Figure 4.16 Emergency seawall under construction at the Town of Lantana, Florida.

Emergency sea wall

Figure 4.17 Emergency sea wall.

Seismic Reinforcement of Various Infrastructures by Sheet Pile Wall Enclosure

Seismic design standards for various structures have been revised by responsible authorities around 10-20 years interval based on the lessons learned from disasters caused by huge earthquakes. Old structures were constructed to meet the requirements of then-available design standard and are recommended or required to retrofit. Therefore, renovation or upgrading of old structures often accompany the seismic retrofitting as shown earlier in the coastal defense in the previous section and bridges in Bangladesh described in Chapter 3.

The following example is a seismic retrofitting of oil tank in the Japan’s coastal industrial areas. By the government ordinance issued in 1994, the improvement of large oil tanks against liquefaction was mandated within a certain transitional deadline. The preferred countermeasures taken to liquefiable foundation soils were ground improvement by grouting, ground water lowering, and steel sheet pile ring method.

Steel sheet pile ring is a continuous embedded wall surrounding the tank foundation as shown in Figure 4.18. The functions of embedded steel sheet pile wall are: restraining the shear deformation of loose soil beneath the tank and reducing the excessive pore pressure generation, preventing lateral flow of foundation soil and local slip failure at the periphery of tank, and shutting off pore pressure propagation to the confined soil even if the soil outside the ring liquefied. Steel sheet pile ring is constructed by installing straight steel sheet piles down to non-liquefiable layer. Especially in densely developed areas, the retrofitting works have to overcome the spatial constraints and the influence of noise and vibration.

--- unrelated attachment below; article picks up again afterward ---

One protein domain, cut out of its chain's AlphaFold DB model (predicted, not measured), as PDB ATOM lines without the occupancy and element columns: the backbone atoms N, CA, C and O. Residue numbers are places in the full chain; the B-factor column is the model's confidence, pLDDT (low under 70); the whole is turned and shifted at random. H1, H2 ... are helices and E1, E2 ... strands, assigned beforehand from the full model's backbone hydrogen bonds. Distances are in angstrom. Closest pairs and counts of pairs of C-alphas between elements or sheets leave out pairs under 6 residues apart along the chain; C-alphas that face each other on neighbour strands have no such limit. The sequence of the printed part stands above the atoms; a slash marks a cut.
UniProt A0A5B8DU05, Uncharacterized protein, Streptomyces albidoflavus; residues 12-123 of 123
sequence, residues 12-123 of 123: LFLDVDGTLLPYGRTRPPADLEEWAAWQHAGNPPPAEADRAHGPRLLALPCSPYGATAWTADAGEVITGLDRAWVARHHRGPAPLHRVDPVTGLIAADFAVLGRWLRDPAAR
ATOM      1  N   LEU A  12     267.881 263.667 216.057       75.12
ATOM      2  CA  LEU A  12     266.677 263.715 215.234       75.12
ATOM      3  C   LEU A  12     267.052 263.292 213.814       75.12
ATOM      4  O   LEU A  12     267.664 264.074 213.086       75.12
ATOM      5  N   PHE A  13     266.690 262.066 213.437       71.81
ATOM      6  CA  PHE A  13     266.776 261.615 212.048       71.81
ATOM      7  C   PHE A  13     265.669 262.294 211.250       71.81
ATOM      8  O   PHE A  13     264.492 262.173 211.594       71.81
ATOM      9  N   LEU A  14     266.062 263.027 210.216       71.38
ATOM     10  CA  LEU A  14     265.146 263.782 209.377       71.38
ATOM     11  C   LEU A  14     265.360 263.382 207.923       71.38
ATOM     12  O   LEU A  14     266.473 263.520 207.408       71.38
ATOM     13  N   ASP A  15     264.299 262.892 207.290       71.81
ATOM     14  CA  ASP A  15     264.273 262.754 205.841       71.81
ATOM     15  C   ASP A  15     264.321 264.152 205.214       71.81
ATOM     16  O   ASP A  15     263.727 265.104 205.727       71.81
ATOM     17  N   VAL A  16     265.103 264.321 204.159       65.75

is the actual construction of the steel sheet pile ring around a petroleum tank at Shimonoseki, Japan, owned by the Chugoku Electric Powe

Figure 4.19 is the actual construction of the steel sheet pile ring around a petroleum tank at Shimonoseki, Japan, owned by the Chugoku Electric Power Co., INC. Due to the spatial constraints and the necessity to eliminate the adverse influence of vibration and displacement. Silent Piler was used together with the Non-staging system comprising clamping crane and pile runner.

Sheet pile wall enclosure can be applied to variety of structures above ground or underground as illustrated in Figure 4.20. The floating up of light-weight underground structures such as utility tunnels can be effectively prevented by the enclosure. Road/ railway embankments can be seismic retrofitted by means of a pair of sheet pile walls at the toes of embankment.

East Japan Railway Company has been undertaking seismic reinforcement of various facilities against an anticipated earthquake directly beneath the Tokyo

Construction of steel sheet pile ring around a petroleum tank

Figure 4.19 Construction of steel sheet pile ring around a petroleum tank.

Sheet pile wall enclosure for a variety of structures

Figure 4.20 Sheet pile wall enclosure for a variety of structures.

metropolitan area which include embankment and cut slopes, bridges, tunnel, and stations. Figure 4.21 is one of such examples; a seismic reinforcement of embankment between Higashi Kanagawa and Ohkuchi of JR Yokohama Line. Double steel sheet pile wall is constructed on toes of embankment and connected each other at upper portion by tie w'ire to increase its stability and reduce settlement during earthquake.

Seismic reinforcement of railway embankment

Figure 4.21 Seismic reinforcement of railway embankment.

Bike Commute Infrastructure – Underground Automated Bicycle Stands

Bicycle commuting is popular in developing countries because of economy. Bike also attracts commuters in developed countries, especially in European cities, because it is good for fitness and also it reduces the air pollution and traffic congestion in the city. Even in Japan, where public transportation system including rapid trains, light rails, subways, and city buses is highly developed, bike commute from home to the nearest departing station and the arriving station to work places or schools is quite common. Bike commute, how'ever, has increased crash with motor vehicles and/or pedestrians. Parked bikes in great number in the public squares and the sidewalks obstruct other people’s passages, especially of wheel chairs. To cope wfith these difficulties, advanced cities are investing in bicycle infrastructures such as bike lanes, bike-sharing systems, and bike parking stands.

Scarcity of available land in densely populated city has prevented the development of sufficient parking space for bicycles. “Eco-Cycle” developed in Japan is a fully automated storage and retrieval system for bicycles, which provides bicycle stands on multiple levels underground by minimizing the use of land space as shown schematically in Figure 4.22.